PEP TALK

“Sometimes I miss my urban lifestyle. Then, I think about it a while, and realize that I really just miss her.”

“Here we go again,” James said, not looking up from his tablet.

“Really? It’s been months since I’ve mentioned it.”

“Not long enough,” he muttered, and flicked past another article. “You’re never going to get over her at this rate.”

“Maybe I don’t want to.”

“No maybes about it.” He sighed, and locked the tablet. He drummed his fingers on the table. “You should go out.”

“And do what? Pick someone up? Get picked up?”

“Why not? You make it sound so horrible.”

“That’s because it is horrible.”

“Not if you manage to get lucky and score with someone on the same wavelength. Stop thinking about yourself for one second, get out of your own head, and open your eyes. There’s a billion people out there, just like you: mopey and hungry for someone else’s arms. Or more. All you’d be doing is facilitating. Don’t look at me like that.”

“You’re not really selling me on this, James.”

“Okay, okay. Maybe facilitating makes it sound too… prostitutional. How about ‘fulfilling a shared need’? Does that make it sound any better?”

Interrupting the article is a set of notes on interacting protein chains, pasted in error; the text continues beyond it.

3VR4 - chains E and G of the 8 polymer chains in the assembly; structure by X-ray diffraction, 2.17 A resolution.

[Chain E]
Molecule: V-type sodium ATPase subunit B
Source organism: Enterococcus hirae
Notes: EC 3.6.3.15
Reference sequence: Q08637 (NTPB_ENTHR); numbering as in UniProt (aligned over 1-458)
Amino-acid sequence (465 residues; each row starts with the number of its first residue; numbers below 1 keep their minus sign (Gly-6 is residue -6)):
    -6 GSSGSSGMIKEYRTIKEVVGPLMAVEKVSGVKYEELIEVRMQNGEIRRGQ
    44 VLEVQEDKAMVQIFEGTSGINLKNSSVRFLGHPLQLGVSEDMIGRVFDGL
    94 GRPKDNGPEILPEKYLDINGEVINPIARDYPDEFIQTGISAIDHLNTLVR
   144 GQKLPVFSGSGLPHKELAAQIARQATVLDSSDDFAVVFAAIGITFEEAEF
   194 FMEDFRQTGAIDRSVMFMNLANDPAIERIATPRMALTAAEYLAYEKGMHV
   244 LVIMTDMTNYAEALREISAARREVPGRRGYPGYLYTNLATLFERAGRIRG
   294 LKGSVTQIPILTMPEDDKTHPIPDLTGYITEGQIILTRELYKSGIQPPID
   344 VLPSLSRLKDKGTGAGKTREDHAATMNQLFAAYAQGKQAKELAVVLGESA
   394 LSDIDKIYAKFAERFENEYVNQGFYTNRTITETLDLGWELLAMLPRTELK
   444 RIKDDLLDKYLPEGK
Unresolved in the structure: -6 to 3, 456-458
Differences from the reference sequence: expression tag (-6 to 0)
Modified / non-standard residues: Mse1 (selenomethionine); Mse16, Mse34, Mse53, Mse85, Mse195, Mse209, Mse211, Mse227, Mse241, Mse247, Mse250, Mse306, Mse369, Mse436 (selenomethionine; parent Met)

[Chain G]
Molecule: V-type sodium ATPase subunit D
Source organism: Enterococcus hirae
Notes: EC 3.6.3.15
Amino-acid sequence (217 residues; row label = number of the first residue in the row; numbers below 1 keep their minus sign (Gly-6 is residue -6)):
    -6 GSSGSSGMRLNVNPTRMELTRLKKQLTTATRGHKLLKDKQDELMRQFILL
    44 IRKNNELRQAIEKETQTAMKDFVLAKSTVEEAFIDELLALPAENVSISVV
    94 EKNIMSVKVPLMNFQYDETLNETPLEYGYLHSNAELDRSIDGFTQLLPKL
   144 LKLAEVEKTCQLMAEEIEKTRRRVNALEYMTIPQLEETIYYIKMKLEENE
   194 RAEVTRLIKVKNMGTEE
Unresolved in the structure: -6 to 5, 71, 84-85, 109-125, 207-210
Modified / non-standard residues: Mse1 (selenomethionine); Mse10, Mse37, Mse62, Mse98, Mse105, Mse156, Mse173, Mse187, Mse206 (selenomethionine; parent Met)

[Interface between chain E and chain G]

I stared out the window. The morning was right there, just beyond the cloudy panes of glass, with its bright beams of golden spring sunshine beckoning like open arms awaiting a reciprocating embrace. “I think you’re right on the part about going out. As in, outside. It’s a beautiful day out there. Maybe instead of waiting for night to fall and slinking through the bars like some kind of starving predator it would me some good to walk under the open sky for a while.”

He frowned. “Right. Go for a long walk. Find yourself thinking of her, and all the things she meant to you. Think about all the times the two of you used to go on walks, and how much more of a complete person you felt. Then come back here and mope around until we have this conversation again. I know exactly how that goes. No, I’m not going to stand for it. What we’re gonna do is go out and find you a decent outfit, hit the gym, and then I’m gonna play wingman to your sad desperation until you find the medicine you need to cure what ails you.”

“James, you’re a great friend and all but I don’t think that she-”

“Don’t think that she what? That she’d approve of you actually getting on with your life, instead of pining after her memory? Because that’s all she is now, you know. A memory. She’s moved on and become someone different, possibly someone you wouldn’t even recognize, let alone love. And meanwhile you’ve stayed still, stagnating and growing stale. And frankly, I’m bored of it.” He reached out and gave me a playful slap on the cheek. “It’s time, Jack. You’ve got to cheer up and get on with it, because she’s never coming back.”

He was right, of course.